Scare journalism is big business. Hardly a day goes by without mainstream media promoting "X is harmful to your health" claims based on surveys, epidemiology and suspect methodology.
As a result, people are taught to be afraid of Subway bread, beer, high fructose corn syrup, MSG and even gluten without a reason.
It's not a shock that a certain demographic is going to be be easily driven by fear and misperception. But who? The easy answer has long been Whole Foods shoppers, because they are against vaccines, traditional farming and increasingly seek more laws and regulations to save them from the unknown. States like California, New York and Washington are hotbeds of anti-science beliefs.
Would more information help? Sociologists and some psychologists don't believe it will, they contend some have a characteristic need for being based on fear, but a new study in Food Quality and Preference investigated who might be most prone to food fears and why.
The results show it might not be a waste of time to try and educate most people. The authors used a phone survey of 1,008 US mothers to investigate what they thought about the food ingredient HFCS. A few years ago, HFCS was the subject of a lot of scare journalism so by comparing those who avoided HFCS with those who did not, they uncovered three key findings:
1) People who avoided HFCS were more likely to receive their information from the Internet;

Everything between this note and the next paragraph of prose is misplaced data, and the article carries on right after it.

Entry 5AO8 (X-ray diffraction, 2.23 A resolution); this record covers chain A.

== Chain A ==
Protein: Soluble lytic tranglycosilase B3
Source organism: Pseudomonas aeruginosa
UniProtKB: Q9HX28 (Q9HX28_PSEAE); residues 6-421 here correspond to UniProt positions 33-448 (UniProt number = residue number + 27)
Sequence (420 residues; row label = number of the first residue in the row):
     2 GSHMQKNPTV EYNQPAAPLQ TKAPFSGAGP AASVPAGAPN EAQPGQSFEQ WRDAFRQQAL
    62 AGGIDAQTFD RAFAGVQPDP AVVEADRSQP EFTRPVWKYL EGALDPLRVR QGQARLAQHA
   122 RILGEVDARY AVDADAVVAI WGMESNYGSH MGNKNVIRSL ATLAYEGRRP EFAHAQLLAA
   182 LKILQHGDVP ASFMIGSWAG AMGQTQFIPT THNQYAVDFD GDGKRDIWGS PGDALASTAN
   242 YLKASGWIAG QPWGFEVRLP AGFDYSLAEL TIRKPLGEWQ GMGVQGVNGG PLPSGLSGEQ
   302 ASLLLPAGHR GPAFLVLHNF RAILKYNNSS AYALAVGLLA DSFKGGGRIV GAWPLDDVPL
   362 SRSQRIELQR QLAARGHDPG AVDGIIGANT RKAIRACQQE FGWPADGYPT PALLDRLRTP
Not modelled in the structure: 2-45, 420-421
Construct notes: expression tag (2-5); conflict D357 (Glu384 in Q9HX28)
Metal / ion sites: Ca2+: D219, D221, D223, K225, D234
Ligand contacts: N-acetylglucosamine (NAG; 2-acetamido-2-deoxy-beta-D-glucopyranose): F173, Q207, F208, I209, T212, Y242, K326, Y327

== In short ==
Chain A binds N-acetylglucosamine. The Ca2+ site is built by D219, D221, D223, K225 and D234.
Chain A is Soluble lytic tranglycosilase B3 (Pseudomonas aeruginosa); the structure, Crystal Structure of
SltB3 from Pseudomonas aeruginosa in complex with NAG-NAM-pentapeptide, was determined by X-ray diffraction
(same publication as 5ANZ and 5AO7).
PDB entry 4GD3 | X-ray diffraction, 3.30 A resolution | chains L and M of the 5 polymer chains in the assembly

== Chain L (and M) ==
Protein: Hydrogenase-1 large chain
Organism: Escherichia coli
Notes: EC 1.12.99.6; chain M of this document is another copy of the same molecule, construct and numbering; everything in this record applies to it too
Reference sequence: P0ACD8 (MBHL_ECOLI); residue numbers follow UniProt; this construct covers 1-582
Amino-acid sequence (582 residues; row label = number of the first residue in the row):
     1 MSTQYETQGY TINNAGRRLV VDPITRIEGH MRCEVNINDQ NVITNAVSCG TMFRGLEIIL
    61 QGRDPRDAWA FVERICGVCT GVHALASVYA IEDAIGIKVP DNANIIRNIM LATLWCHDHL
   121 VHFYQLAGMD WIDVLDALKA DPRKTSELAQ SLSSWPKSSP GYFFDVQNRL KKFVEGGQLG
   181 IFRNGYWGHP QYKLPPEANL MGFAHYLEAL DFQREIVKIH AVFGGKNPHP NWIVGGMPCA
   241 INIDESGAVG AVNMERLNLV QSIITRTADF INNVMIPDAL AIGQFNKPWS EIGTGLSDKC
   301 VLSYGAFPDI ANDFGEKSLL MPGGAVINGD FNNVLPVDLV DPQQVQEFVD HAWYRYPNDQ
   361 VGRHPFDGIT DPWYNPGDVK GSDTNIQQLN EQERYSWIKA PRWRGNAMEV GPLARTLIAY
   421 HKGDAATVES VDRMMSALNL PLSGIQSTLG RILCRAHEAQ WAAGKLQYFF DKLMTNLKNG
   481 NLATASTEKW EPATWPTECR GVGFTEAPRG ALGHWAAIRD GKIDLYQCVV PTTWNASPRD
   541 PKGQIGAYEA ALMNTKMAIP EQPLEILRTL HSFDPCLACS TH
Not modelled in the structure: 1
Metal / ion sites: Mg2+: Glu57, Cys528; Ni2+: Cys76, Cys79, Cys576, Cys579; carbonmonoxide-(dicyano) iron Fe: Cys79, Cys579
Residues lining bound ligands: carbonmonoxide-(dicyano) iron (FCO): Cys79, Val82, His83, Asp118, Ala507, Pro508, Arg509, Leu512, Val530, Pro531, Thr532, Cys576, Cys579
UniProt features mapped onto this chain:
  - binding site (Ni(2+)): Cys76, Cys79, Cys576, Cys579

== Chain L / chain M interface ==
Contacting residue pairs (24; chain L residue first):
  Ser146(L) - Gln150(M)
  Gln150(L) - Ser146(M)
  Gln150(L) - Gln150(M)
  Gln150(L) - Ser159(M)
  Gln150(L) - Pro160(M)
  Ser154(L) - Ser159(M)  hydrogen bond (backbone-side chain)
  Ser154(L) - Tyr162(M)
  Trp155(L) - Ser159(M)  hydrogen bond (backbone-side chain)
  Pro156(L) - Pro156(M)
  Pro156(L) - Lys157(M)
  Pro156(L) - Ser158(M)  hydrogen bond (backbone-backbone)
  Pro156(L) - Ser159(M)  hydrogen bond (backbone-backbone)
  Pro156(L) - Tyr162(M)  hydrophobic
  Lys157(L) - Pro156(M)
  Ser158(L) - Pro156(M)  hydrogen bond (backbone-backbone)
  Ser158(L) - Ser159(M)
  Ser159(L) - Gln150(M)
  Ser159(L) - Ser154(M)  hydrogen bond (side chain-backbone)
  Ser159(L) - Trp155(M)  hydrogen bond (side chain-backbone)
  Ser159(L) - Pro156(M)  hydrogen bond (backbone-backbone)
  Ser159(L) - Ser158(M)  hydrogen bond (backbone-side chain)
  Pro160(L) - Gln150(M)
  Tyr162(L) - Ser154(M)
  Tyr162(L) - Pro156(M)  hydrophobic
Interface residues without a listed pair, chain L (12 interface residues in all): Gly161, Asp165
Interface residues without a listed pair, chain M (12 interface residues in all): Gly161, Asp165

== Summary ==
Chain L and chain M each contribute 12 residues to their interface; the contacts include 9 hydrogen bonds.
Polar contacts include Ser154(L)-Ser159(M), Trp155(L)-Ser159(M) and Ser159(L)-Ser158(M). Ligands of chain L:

2) Food choices were a status issue, they needed to have their food related choices known to their friends or reference groups;
3) They were not willing to pay more for foods that contained regular table sugar when compared to peers who did not avoid HFCS.
The scholars concluded that giving consumers more information about the ingredient, such as its history, can be effective in reducing ingredient fears.
To arrive at this conclusion they asked participants to rate the healthfulness of Stevia, a natural sweetener. Half of the participants were given historical and contextual information to read about the product and the remaining participants were not given anything to read.
Those who received information about an ingredient's history rated the product as healthier than those who did not. Lead author Brian Wansink recommends, "To overcome food ingredient fears, learn the science, history, and the process of how the ingredient is made, and you'll be a smarter, savvier consumer."